Admissions 101, GOP Primary edition: Are we pushing kids too hard to go to college?


(Eric Gay/AP)

They say the push for college we see in many schools and in the speeches of many policymakers ignores a significant slice of society. College isn’t for everybody.

Should we dial back the pro-college message? I call it the college myth. I think on balance it is a good thing. It unites the country. Everyone from the presidents of the largest corporations to the domestic workers who clean their houses want their kids to go to college. It does put pressure on kids, but that is one of the things parents do to help them grow up.

Getting ready for college these days, many experts have convinced me, is pretty much the same as getting ready for any kind of post-high school endeavor. You need to be able to read, write and do math effectively to get a good job out of high school, or a good trade school slot, just as you need those skills to get into college.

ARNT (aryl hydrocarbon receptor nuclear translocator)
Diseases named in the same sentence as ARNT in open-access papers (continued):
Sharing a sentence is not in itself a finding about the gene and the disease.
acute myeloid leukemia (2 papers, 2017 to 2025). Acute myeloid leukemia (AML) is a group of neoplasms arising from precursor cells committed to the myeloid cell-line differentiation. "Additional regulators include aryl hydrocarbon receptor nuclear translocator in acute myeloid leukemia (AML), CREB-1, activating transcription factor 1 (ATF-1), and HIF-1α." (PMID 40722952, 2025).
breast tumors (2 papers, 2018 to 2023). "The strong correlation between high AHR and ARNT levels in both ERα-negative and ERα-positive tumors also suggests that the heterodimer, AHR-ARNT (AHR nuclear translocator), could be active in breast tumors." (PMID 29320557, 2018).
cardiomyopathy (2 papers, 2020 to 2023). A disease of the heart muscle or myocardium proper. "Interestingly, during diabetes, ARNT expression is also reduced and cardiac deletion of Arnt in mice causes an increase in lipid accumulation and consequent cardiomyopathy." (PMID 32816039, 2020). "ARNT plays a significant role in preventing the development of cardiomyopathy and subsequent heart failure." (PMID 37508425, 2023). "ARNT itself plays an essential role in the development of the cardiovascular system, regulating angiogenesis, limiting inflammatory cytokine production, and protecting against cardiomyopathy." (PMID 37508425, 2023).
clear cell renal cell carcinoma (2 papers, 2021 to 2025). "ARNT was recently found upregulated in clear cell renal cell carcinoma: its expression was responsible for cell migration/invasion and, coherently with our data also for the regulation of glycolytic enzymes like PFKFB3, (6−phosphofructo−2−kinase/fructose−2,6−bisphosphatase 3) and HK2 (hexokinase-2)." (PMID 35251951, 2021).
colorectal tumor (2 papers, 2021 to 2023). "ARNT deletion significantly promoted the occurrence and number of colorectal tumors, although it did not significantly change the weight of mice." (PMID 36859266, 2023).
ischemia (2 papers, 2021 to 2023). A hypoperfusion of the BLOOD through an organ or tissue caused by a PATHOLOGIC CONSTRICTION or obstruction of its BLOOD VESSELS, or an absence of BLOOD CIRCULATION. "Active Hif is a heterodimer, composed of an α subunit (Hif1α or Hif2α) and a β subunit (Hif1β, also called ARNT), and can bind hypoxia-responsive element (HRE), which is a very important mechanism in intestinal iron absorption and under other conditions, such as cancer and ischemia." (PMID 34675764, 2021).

But maybe the way we talk about college sends a distorted message, since we don't talk about those skills, but just about college as the great goal. Should we do this differently?

Jay Mathews is an education columnist and blogger for the Washington Post, his employer for 40 years.

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